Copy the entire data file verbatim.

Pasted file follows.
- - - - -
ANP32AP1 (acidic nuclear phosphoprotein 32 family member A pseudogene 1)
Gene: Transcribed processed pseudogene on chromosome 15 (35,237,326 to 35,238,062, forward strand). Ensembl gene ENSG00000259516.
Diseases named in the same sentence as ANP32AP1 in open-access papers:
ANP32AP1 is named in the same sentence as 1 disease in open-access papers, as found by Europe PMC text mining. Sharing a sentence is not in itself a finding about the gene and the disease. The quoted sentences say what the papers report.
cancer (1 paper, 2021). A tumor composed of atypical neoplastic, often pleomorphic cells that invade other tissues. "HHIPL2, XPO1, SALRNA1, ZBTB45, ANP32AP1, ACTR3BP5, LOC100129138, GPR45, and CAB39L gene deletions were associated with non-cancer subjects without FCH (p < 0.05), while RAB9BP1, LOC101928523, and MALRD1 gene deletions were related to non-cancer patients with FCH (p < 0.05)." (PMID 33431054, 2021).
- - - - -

ANP32AP1 (acidic nuclear phosphoprotein 32 family member A pseudogene 1)
Gene: Transcribed processed pseudogene on chromosome 15 (35,237,326 to 35,238,062, forward strand). Ensembl gene ENSG00000259516.
Diseases named in the same sentence as ANP32AP1 in open-access papers:
ANP32AP1 is named in the same sentence as 1 disease in open-access papers, as found by Europe PMC text mining. Sharing a sentence is not in itself a finding about the gene and the disease. The quoted sentences say what the papers report.
cancer (1 paper, 2021). A tumor composed of atypical neoplastic, often pleomorphic cells that invade other tissues. "HHIPL2, XPO1, SALRNA1, ZBTB45, ANP32AP1, ACTR3BP5, LOC100129138, GPR45, and CAB39L gene deletions were associated with non-cancer subjects without FCH (p < 0.05), while RAB9BP1, LOC101928523, and MALRD1 gene deletions were related to non-cancer patients with FCH (p < 0.05)." (PMID 33431054, 2021).